developing arrangements with other countries to share immigration data and to jointly collect biometric data;exploring whether an international data exchange agreement would help us to achieve our aim of sharing appropriate immigration data easily and securely between all EEA countries and those with a visa waiver; setting up a team of immigration specialists that can be deployed abroad on a routine or emergency basis to offer advice, support and training where needed to help tackle illegal migration to the UK;reviewing our networks of overseas airline liaison officers and returns liaison officers, using law enforcement liaison officers along key illegal migration routes to the UK and considering the establishment of sea carrier liaison officers at sea ports;considering whether a new international organisation is needed to promote common international standards and technology in border control;making readmission of countries’ own nationals an integral part of international relationships;further work with the EU to reduce asylum shopping, particularly through practical co-operation;building bridges with priority countries to bring needed skills to the UK; increasing the number and availability of visa application services to make it easier for legitimate travellers to come to the UK;exploring the potential for further links between diaspora communities in the UK and their home countries for the benefit of the UK economy; and working with EU member states and the European Commission to co-ordinate and unlock international efforts to better manage migration with third countries.

I commend the strategy to the House.



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Passports: Fees

The Parliamentary Under-Secretary of State, Foreign and Commonwealth Office (Lord Triesman): My honourable friend the Minister of State for Foreign and Commonwealth Affairs (Kim Howells) has made the following Written Ministerial Statement.

On 13 June 2007, Her Majesty in Council made the Consular Fees (Amendment) Order 2007. The Government are today announcing new fees to be charged under this order with effect from 4 October 2007.

The order increases the level of the consular premium charged on passports issued in the UK by the Identity and Passport Service (IPS). This premium is the element in the cost of a passport which pays for the provision of consular assistance to British nationals overseas and which is collected in the UK by IPS on behalf of the FCO. The amount of the premium varies for different categories of passport. For the most commonly issued form of passport, the 32-page adult passport issued by post, the consular premium will rise from £9.65 to £15.12. The consular premium charged by the FCO on its passports, issued overseas, was increased in April 2007 by the Consular Fees Order 2007. A separate order was required to implement this change to passports issued in the UK by the IPS.

This order also increases the minimum fee for making or verifying, including certifying where necessary, a copy of a document by photographic process, if the copy is made on the consular premises. It further introduces a fee for making searches in the naturalisation or registration records kept by a consular officer in posts where, prior to 1983, naturalisations and registrations were done by governors or high commissioners.

It is right that those who benefit from consular assistance overseas, rather than the UK taxpayer in general, should help to meet the cost of this service. The new fees represent the full economic cost of what we do and will ensure that British missions overseas continue to provide a high standard of consular service to British nationals.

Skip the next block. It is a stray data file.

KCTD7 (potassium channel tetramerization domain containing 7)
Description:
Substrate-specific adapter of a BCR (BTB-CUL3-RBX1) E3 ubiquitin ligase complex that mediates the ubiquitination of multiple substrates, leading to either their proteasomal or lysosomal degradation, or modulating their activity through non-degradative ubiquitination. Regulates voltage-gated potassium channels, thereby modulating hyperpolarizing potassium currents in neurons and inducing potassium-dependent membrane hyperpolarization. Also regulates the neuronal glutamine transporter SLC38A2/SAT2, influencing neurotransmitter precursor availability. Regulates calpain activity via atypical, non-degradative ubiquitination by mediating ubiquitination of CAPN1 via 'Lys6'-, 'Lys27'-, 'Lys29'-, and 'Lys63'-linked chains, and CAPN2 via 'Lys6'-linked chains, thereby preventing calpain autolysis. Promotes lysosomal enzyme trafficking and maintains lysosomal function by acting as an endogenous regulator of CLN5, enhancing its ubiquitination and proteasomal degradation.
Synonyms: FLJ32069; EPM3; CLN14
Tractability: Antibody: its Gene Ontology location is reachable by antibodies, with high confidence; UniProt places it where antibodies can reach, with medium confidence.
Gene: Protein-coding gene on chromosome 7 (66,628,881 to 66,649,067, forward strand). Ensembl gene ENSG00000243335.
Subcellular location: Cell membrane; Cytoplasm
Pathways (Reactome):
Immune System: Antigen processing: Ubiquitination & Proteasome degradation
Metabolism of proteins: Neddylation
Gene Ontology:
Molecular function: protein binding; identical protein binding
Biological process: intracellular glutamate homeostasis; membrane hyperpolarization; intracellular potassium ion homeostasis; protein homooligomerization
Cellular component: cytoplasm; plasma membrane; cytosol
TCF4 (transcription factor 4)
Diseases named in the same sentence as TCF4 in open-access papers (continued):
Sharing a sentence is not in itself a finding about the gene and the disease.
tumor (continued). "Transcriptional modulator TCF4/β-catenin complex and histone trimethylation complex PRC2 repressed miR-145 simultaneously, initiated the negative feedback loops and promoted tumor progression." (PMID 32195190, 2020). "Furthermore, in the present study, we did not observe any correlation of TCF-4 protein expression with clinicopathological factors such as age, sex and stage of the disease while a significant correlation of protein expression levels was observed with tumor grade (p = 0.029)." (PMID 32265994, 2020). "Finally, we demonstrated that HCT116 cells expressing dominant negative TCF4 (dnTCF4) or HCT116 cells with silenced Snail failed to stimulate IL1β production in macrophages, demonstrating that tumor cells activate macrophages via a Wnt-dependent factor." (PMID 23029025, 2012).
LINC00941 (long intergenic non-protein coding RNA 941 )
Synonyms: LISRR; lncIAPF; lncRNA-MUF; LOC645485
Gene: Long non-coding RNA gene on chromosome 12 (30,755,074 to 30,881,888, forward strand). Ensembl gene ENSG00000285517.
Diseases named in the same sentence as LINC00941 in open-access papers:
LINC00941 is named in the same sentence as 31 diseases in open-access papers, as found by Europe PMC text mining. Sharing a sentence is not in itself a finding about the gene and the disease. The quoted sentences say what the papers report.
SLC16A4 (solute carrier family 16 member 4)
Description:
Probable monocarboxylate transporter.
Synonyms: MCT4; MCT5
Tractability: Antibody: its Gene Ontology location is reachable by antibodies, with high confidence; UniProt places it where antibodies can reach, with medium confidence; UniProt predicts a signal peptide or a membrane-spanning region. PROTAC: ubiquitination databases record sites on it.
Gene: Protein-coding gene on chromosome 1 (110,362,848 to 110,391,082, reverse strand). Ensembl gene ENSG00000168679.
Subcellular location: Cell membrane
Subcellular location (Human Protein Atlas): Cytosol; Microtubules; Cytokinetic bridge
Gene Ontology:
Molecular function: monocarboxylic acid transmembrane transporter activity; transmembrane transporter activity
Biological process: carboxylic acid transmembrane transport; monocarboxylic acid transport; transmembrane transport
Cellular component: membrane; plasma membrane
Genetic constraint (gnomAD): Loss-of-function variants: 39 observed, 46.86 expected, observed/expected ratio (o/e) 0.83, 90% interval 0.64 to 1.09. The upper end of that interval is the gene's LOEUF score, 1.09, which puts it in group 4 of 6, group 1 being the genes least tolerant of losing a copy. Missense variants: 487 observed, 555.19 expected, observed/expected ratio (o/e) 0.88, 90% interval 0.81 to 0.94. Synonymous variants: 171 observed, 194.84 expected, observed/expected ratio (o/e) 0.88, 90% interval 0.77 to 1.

A full list of the new fees, and the individual increases, is included in the attached table.



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Fee NoDescriptionPrevious feeNew feeIncrease

For applications made in the United Kingdom, issuing a passport of 32 pages which includes replacing an expired passport, issuing a new passport of full validity when an original passport of restricted validity is unavailable and issuing a new passport with amended personal details

For applications made by post

12(a)(i)

Where the applicant is aged 16 years or over

£66

£72

£6

12(a)(ii)

Where the applicant is under 16 years old (for a passport valid for five years)

£45

£46

£1

For applications made in person

12(b)(i)

Where the applicant is aged 16 years or over using the fast-track service

£91

£97

£6

12(b)(ii)

Where the applicant is under 16 years old (for a passport valid for five years) using the fast-track service

£80

£81

£1

12(b)(iii)

Where the applicant is aged 16 years or over using the fast-track collect service

£103

£109

£6

12(b)(iv)

Where the applicant is under 16 years old (for a passport valid for five years) using the fast-track collect service

£90

£91

£1

12(b)(v)

Where the applicant is aged 16 years or over using the premium service

£108

£114

£6

12(b)(vi)

Where the applicant is under 16 years old (for a passport valid for five years) using the premium service

£93

£94

£1

FeeDescriptionPrevious feeNew feeIncrease

For applications made in the United Kingdom, issuing a passport of 48 pages which includes replacing an expired passport, issuing a new passport of full validity when an original passport of restricted validity is unavailable and issuing a new passport with amended personal details

13(a)

For applications made by post in the United Kingdom

£77

£85

£8

For applications made in person in the United Kingdom

13(b)(i)

Using the fast-track service

£97

£105

£8

13(b)(ii)

Using the fast-track collect service

£100.50

£109

£8.50

13(b)(iii)

Using the premium service

£114.50

£123

£8.50

Part 4 Fee 30(d)

Search of naturalisation or registration records kept by a consular officer

n/a

£72

New fee

Making or verifying, including certifying where necessary, a copy of a document

Previous minimum charge

New minimum charge

Increase

Part 1 6(b)

By photographic process, if the copy is made in the consular premises, for each page—£5

£17.50

£25

£7.50